I love comparing the White Mountains vs Green Mountains because I’ve spent a lot of time in each area and have amassed a lot of experiences on this topic. So if you’re someone thinking of visiting one area or the other for a day, weekend or longer trip, this post is really going to help you.
A quick breakdown of my White Mountains vs Green Mountains experiences:
- I’ve been to the Green Mountains at least 10 times over the past 7 years.
- I’ve also been to the White Mountains at least 3 times over the past 7 years too.
Most of the road trips I’ve taken to see the Green and White Mountains were actually combination trips meaning I explored both areas during these trips and one of the best recommendations I can give you is to do the same thing if you have a few days and are looking to do a road trip.
In most cases, these 2 areas are only 2-3 hours apart and there’s just so much to see and do in every area that you’re really missing out if you only decide to see one area and not the other, but of course depending on your logistics and how much time you have, you may only be able to see one area instead of both, so if that is the case, then this comparison breakdown is what you’re going to want to use to decide where to go.
First, here’s a map of where the Green and White Mountains are:
Similarities between the White Mountains vs Green Mountains:
- Both are part of the New England area (North Eastern US).
- Both areas have many peaks to explore.
- Both have incredible hiking trails.
- There are also many beautiful waterfalls in each spot.
- I happen to think that skiing is great in either area.
- The Appalachian trail goes through both these mountain ranges.
- Both the Green and White Mountains are incredible spots to see fall foliage in New England.
- Adding to the last point, I wrote up on Vermont Fall foliage spots as well as New Hampshire fall foliage spots to show this.
- Both areas have multiple scenic train rides worth trying.
- Sunsets are equally incredible in both these areas.
- In truth because these 2 areas are so close to each other, the nature often looks the same.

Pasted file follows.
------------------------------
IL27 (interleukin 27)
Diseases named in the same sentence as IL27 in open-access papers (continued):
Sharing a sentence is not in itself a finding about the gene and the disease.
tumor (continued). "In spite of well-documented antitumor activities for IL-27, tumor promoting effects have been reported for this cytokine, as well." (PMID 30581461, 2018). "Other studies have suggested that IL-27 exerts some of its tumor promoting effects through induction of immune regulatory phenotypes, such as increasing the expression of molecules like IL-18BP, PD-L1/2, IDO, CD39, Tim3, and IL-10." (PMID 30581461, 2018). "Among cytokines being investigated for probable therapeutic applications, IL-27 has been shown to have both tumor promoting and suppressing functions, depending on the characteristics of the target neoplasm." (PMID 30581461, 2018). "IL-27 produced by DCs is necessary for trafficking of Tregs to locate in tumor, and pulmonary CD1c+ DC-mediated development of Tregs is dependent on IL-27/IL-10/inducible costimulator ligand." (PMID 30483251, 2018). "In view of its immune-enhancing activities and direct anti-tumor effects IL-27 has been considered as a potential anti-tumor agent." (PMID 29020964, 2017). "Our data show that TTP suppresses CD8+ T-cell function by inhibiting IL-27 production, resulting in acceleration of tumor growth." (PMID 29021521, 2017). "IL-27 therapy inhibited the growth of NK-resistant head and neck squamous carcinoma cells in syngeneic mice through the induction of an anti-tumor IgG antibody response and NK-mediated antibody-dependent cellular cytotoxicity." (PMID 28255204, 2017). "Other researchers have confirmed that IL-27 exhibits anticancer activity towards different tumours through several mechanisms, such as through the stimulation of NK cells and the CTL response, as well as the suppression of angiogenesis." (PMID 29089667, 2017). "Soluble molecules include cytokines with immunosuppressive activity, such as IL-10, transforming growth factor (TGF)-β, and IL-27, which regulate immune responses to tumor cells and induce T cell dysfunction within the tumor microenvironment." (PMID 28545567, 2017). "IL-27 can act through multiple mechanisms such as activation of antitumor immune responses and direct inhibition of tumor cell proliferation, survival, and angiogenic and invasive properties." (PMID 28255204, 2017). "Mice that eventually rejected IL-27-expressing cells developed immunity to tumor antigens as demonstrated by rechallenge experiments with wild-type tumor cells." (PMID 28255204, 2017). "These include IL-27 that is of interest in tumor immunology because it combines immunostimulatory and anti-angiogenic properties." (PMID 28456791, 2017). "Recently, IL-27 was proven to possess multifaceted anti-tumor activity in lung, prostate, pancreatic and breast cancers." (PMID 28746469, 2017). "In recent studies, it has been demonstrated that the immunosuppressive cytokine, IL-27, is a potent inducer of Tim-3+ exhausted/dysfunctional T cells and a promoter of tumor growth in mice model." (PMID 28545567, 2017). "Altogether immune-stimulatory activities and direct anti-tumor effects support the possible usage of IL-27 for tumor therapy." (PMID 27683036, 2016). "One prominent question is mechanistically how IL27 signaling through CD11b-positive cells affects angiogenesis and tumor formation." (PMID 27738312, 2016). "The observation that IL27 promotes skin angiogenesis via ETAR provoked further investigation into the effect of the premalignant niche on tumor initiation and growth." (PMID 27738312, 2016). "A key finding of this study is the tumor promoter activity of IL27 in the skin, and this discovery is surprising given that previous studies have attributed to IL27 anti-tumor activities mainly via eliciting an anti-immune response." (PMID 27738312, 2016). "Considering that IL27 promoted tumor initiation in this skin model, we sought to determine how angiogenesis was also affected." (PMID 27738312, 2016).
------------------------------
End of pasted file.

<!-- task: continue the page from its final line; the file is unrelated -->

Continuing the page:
- You can even see the northern lights in both these areas (it’s not common, but when it does happen, either area is great for it).
Differences between the Green Mountains vs White Mountains:
- The Green Mountains region is longer while the White Mountains are a wider region.
- Green Mountains are in Vermont. The White Mountains are in New Hampshire.
- Many peaks in the White Mountains are higher (5,000+ feet) than the Green Mountains (4,000+ feet).
- It is far windier in the White Mountains than Green Mountains.
- Peaks in the White Mountains are usually more exposed than in the Green Mountains.
- In my experience, there are less crowds in the Green Mountains than White Mountains.
- The scenic drives in Green Mountains are much more remote whereas in the White Mountains they are far more open and “grand”.
Where the White Mountains have an advantage over the Green Mountains:
1) It’s closer to Boston:
The White Mountains are 2 or so hours from Boston and other cities in the area (like Portland Maine). So if you’re visiting (or living) there it’s an pretty easy drive.
2) You can see the highest peaks in the northeast:
The biggest is Mount Washington, but there are numerous gigantic peaks in the Franconcia Notch State Park area to see too (with an awesome scenic drive within it).
3) They are easier to explore for tourists and families not interested in long or difficult hikes:
There’s numerous peaks in the area you can take a gondola up to (like Cannon Mountain) or drive up to (like Mount Washington) and there’s also a lot of easy to reach attractions (like Flume Gorge or Lost River Gorge) by car. In the Green Mountains many of the best spots there require a lot of hiking to get to which is fine if you like that, but you can do more in less time within the White Mountains.